[Foundation-l] Reconsidering the policy "one language - one Wikipedia"

Mark Williamson node.ue at gmail.com
Fri Jun 25 21:40:02 UTC 2010

Phoebe, in my humble opinion, this project is a bit different. I think
when we are talking about child development and creating a project for
children, there's no room to screw around or create some amateurish
product. This is something that, if done wrong, could potentially have
a bigger negative impact than if, say, we'd screwed up on Wikinews.


On Fri, Jun 25, 2010 at 10:11 AM, phoebe ayers <phoebe.wiki at gmail.com> wrote:
> On Fri, Jun 25, 2010 at 3:37 AM, Milos Rancic <millosh at gmail.com> wrote:
>> On Fri, Jun 25, 2010 at 1:51 AM, Samuel Klein <meta.sj at gmail.com> wrote:
>>> Yes.  We should definitely lay the groundwork well, as Ziko says.  But
>>> there are good projects underway today and doing this, in spanish,
>>> french, and dutch.  Some of the organizers of those projects have
>>> contributed to the Wikikids proposal on meta.  We can start by
>>> directing energies there, finding out what Vikidia has learned running
>>> projects in French and Spanish, what their standards for
>>> project-creation are, and how we can help them.
>> If we want to go this way, our task will be complex. I don't think
>> that we should be afraid of it, but I think that the most of
>> participants are underestimating its complexity.
>> There are a number of important questions to be answered before start
>> of such project:
>> * Do we have a consistent pedagogical platform for creating such project?
>> * How can we be sure that we will have enough relevant pedagogues per
>> project? Would we pay them? Or would we create projects with other
>> organizations to have them payed?
>> * Who will be the main editors of the project? Children of any age? Or
>> parents? If parents, I am deeply concerned which social and
>> ideological groups we would attract.
>> * Is it possible to have such Wikipedia-like project, where
>> communities are doing self-regulation? My assumption, based on 6.5
>> years of Wikimedian work, is that it is not possible. (To be more
>> precise: Project per se could be successful in gathering editors, but
>> it will end as Simple English Wikipedia or as Conservapedia.)
>> * Would it be better to find volunteers or hire someone to create a
>> project similar to the printed edition of German Wikipedia? First to
>> create "illustrated Wikipedia for children", then to create Wikipedias
>> for every age of cognitive development.
>> * Do we have any clue how crowd sourcing will work with ages between 8
>> and 15? Even though it would be regulated by pedagogues.
>> * How group dynamics would look like inside of the project with 8
>> years old and 15 years old?
>> * How many pedagogues are able to drive this kind of project? In our
>> civilization, pedagogues are product of Industrial Age education and
>> they are doing Industrial Age teaching, which is in collision with
>> open culture. I think that the right time for relatively open, mass
>> collaboration project will be when those born in 1995, generation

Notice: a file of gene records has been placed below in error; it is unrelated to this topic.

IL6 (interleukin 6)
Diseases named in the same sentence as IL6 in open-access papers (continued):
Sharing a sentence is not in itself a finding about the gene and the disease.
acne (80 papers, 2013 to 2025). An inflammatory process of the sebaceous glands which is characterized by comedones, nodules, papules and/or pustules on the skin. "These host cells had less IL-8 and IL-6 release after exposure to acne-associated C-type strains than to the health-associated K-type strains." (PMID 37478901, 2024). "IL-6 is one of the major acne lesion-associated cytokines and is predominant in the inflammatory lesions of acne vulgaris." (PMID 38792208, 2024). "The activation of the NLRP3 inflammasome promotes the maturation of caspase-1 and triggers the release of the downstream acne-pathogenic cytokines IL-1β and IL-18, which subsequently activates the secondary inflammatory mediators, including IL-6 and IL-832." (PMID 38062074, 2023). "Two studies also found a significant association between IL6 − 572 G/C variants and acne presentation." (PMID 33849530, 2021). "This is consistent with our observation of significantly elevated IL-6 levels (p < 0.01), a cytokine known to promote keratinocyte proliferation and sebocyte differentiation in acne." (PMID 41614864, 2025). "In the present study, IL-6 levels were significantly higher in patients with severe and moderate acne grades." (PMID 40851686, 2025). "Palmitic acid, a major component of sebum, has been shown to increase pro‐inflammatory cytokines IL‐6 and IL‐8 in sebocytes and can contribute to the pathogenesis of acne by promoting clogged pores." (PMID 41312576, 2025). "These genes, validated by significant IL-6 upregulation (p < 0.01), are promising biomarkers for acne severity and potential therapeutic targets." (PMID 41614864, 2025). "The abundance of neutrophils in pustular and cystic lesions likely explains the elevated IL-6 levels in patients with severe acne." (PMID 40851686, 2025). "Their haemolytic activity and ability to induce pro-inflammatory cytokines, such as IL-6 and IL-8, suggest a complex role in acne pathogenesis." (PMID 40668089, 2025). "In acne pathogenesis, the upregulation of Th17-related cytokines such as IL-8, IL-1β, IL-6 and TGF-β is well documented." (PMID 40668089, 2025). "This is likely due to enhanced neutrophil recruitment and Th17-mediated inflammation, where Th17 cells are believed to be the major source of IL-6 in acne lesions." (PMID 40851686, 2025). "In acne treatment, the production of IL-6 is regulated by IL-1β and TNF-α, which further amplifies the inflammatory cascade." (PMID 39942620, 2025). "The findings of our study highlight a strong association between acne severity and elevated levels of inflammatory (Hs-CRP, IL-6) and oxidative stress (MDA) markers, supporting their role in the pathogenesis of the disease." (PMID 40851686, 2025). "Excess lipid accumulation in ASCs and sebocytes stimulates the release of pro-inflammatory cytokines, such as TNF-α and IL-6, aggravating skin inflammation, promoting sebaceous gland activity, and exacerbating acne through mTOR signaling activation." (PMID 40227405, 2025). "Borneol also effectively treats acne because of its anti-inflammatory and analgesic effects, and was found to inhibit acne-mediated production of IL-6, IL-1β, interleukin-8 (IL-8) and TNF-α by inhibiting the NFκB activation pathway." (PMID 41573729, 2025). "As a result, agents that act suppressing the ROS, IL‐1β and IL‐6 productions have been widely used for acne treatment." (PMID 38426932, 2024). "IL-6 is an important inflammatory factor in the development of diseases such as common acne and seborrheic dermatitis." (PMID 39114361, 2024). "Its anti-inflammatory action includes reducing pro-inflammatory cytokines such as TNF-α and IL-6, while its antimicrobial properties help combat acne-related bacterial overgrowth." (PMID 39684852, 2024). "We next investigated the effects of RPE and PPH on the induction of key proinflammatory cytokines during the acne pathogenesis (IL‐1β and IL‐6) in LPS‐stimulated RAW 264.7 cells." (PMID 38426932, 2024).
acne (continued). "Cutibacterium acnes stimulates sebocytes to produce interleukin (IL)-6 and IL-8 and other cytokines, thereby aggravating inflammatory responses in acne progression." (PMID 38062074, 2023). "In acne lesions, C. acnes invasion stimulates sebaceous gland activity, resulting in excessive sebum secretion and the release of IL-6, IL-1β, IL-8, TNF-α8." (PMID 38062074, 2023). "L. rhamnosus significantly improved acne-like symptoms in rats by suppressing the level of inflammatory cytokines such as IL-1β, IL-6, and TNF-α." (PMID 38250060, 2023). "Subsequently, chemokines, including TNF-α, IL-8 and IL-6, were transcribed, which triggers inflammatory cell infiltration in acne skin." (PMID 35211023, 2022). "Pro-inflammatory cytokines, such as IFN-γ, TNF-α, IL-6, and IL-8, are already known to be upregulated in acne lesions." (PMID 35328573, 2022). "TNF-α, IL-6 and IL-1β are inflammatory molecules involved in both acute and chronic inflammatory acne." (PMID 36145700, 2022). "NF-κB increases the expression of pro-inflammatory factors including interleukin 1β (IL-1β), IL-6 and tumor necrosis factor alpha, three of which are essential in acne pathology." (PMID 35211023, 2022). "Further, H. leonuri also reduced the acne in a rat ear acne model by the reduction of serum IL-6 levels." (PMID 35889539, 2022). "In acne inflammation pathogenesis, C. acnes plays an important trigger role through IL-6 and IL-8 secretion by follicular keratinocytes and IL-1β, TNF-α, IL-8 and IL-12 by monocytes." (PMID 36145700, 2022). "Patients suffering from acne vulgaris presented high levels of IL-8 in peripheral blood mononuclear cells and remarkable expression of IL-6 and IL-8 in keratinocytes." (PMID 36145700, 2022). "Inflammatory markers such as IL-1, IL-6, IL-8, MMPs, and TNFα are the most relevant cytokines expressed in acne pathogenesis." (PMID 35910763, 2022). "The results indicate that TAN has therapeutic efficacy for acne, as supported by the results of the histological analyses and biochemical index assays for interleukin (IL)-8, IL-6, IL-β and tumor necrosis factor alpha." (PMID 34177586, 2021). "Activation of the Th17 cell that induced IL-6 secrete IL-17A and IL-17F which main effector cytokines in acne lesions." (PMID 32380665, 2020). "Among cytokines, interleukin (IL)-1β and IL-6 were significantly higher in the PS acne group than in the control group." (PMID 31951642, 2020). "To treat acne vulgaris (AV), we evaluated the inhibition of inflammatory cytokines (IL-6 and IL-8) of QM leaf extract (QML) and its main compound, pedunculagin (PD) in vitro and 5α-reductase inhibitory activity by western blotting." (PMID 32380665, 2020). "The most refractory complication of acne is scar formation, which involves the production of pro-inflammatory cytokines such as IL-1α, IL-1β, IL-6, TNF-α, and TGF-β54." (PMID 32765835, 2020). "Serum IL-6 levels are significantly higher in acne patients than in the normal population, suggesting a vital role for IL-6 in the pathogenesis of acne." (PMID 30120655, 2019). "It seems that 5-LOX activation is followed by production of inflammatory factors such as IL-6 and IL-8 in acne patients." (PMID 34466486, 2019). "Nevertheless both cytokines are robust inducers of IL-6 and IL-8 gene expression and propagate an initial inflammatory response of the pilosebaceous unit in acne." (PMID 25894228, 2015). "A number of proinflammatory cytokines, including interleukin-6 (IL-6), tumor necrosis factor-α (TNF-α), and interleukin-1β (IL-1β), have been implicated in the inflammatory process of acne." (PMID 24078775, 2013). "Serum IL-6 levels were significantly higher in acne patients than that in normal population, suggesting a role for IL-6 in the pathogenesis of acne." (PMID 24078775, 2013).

>> grown up on Wikipedia and open culture, become pedagogues. Around
>> 2020. (I am not saying that there are no pedagogues able to do this.
>> However, we don't need a couple of pedagogues, we need strong
>> pedagogical basis to have possibility to create such kind of project.)
>> * etc.
>> We are all amateurs in cognitive development. My two exams in this
>> field makes me an expert on this list. And we don't need just
>> professionals, but extraordinary professionals. And those
>> professionals have to be introduced well in Wikimedia culture.
>>> But the teachers there also asked for a simpler-language project in
>>> Spanish, and a simple project in English to help students with
>>> language learning.
>> In Serbian we say "you are mixing grandmothers and frogs" :)
>> I would add one more important implementation of simple-like project:
>> Controlled language [1] project. It would allow much easier
>> translation between languages.
>> But, those are three different implementations. We would need
>> "Wikimedia for children", "Wikimedia for learning languages" and
>> "Wikimedia for machine translation".
> Milos, I think these are all good and valuable questions to ask; any
> new project should be put through such rigorous analysis, especially
> if it is to succeed. As Birgette says, it's hard to build a wiki and
> harder still to build a successful one.
> But, to be fair, do we ask such questions of our other projects? I do
> not recall being asked if I was a trained encyclopedia writer or a
> trained journalist when I joined Wikimedia :) Perhaps we should ask
> these kinds of hard questions of a new project, but also realize that
> we may not be able to predict all of the answers ahead of time.
> All of our projects have taken as their primary model some standard
> type of work: the encyclopedia, the book of quotations, the dictionary
> -- and then we have gone above and beyond any previous example of the
> genre with each of our projects, through our technological and social
> abilities. There is, similarly, lots of precedent in the world for
> children's encyclopedias and reference works for children -- the need
> and the model are both clearly present in the world -- and I think we
> can fairly consider taking that type of work as a model for a new type
> of wikimedia project, while expecting that we would similarly be able
> to go above and beyond previous examples.
> -- phoebe
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